The Last Surviving American Bomber Pilot of the Battle Of Midway

By Faye Higbee

The last surviving  bomber pilot from the Battle of Midway is Norman “Dusty” Kleiss. At 99 years young, he has stories to share. Like so many WWII veterans, he is aging, and those stories my be lost forever if they are not told.

Battle of Midway

Norman J “Dusty” Kleiss – photo taken by Andrew Buckley in 2011

Preserving the stories of a “decisive battle”

Norman was an SBD Dauntless pilot in Scouting Squadron 6 aboard the USS Enterprise. The bombers searched for hours to find the Japanese fleet that was headed toward Midway. “Dusty” and his bombers targeted two Japanese aircraft carriers first  – the Kaga, and the Hiryu.

WTKR shared a story from CNN:

First the U.S. torpedo pilots went on suicide-like missions, up against overwhelming Japanese firepower. Shortly after, Dusty’s Dauntless Douglas dive bombers arrived on the scene. The unsuspecting Japanese carriers were changing bombs below deck. They were caught completely unaware.

Kleiss and his pilots targeted the Kaga first. The first few dive bombers missed. Kleiss was the second to hit.

He knew where to place the bombs. “I went up to 20,000 feet, and I looked at the red big circle,” he said. The first 500-pound bomb set numerous airplanes on fire. His main bomb went four decks below, hitting long lance torpedos. Kleiss barely missed the ocean pulling out of a dive as the Kaga erupted into an inferno. A Japanese Zero immediately challenged him, but tail gunner John Snowden shot it down.

They barely made it back to the Enterprise. Incredible as it sounds, Kleiss said he followed his flight with a sandwich and coffee, then a brief nap while planes roared overhead. Then he took off for an attack on another Japanese carrier, the Hiryu. That ship was using evasive maneuvers. But what’s important as a dive bomber, Kleiss said, is to figure out not where a ship is, but where it’s going. Again he looked for the red circle on the ship, zoomed down and scored a direct hit.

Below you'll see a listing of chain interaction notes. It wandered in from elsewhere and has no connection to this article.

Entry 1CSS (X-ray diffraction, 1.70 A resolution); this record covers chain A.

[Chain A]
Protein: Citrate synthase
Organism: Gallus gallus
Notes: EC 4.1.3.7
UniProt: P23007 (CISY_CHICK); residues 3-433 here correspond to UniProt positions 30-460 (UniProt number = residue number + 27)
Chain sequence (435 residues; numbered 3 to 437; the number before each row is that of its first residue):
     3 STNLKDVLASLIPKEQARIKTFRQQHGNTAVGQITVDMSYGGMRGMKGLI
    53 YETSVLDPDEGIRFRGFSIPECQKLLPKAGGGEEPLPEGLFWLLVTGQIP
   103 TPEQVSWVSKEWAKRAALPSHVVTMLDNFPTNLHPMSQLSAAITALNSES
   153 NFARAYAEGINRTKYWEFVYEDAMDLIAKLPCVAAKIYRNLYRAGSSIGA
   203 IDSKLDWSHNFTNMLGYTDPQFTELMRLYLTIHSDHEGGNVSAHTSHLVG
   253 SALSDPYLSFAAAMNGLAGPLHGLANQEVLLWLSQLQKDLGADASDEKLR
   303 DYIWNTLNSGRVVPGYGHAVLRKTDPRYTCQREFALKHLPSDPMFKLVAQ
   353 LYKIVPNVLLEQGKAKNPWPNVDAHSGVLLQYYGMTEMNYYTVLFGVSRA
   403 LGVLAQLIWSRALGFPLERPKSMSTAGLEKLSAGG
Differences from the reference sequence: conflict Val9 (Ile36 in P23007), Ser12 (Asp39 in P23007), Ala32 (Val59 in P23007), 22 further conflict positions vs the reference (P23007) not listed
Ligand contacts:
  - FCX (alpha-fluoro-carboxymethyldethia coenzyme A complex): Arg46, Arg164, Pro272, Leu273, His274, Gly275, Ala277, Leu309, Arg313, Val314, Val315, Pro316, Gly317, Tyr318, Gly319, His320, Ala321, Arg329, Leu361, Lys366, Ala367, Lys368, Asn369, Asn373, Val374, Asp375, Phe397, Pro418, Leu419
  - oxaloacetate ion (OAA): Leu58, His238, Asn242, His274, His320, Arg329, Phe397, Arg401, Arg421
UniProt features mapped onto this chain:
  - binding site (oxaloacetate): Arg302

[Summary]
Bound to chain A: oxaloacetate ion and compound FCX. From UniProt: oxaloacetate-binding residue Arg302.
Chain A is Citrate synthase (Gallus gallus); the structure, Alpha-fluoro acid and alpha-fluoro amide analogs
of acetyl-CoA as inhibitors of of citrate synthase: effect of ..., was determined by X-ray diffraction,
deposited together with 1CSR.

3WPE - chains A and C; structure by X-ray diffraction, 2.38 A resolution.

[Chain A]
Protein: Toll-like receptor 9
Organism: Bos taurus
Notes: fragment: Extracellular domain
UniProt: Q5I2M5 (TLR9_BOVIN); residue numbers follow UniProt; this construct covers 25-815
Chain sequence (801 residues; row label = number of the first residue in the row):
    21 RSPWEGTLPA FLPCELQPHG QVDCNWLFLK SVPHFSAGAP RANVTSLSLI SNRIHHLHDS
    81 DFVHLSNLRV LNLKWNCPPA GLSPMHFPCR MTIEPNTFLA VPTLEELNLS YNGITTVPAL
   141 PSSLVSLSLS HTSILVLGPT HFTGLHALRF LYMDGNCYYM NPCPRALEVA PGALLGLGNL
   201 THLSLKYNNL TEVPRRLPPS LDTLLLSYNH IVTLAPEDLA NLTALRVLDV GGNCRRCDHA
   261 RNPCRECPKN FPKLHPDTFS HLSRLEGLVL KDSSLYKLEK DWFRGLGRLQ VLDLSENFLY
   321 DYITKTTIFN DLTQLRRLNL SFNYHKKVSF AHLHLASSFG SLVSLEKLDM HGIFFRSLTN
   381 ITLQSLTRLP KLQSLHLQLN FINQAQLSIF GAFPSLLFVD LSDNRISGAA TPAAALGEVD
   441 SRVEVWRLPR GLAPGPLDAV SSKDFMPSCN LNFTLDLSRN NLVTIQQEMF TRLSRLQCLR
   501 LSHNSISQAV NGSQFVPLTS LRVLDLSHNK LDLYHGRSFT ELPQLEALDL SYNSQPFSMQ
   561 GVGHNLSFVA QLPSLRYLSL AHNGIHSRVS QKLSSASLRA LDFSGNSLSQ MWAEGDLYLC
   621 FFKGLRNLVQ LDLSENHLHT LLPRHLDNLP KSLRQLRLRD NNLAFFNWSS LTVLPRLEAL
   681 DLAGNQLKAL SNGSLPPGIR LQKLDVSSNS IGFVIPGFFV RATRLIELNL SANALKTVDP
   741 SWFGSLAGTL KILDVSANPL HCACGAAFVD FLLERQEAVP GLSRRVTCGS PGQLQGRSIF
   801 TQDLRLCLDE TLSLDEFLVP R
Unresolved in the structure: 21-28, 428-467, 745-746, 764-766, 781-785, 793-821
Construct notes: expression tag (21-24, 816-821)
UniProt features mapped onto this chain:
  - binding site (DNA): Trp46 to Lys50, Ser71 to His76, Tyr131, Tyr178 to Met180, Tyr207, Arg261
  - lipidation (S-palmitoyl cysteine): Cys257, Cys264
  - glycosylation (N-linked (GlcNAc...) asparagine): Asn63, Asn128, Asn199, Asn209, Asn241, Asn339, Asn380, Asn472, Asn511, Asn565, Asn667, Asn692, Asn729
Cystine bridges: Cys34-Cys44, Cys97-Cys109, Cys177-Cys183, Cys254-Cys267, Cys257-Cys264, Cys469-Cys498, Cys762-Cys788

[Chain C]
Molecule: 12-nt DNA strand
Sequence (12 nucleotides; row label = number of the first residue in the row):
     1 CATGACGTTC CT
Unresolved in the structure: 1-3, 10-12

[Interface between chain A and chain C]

“It was a bonfire that could be seen 10 miles away.”

By the time the battle of Midway was over, the Japanese had lost 4 carriers, the United States only one (Yorktown).  That battle was Dusty’s last mission.

Saving America

He earned the rank of Captain during his service. In 1942, Dusty married his girlfriend Jean in Las Vegas. They were married for a phenomenal 64 years until she passed away in 2006.  Like many of the WWII veterans I have had the honor to know, this man was one of the “Greatest Generation” who lived up to the name.

He says does not hate the Japanese, he just did his job. And that job was to preserve the nation… a job he accomplished well.

“Regardless of anything that happened to me, God would give me enough strength if I worked hard enough, long enough, that I would be able to accomplish something to preserve the United States of America.”  Norman Kleiss

MySanAntonio  described his contribution to the war effort like this:

“The battle that some list among the 20 most decisive in world history began a week after Kleiss — then a lieutenant junior grade — seven other officers and Mess Attendant 1st Class Doris “Dorie” Miller were saluted for heroism by Fleet Adm. Chester Nimitz.

Miller received the Navy Cross for moving his captain to safety and manning a machine gun during the attack on Pearl Harbor. Kleiss earned the Distinguished Flying Cross for action nearly two months later in the Kwajalein Atoll in the Marshall Islands.”

Thank you, Dusty, for your service.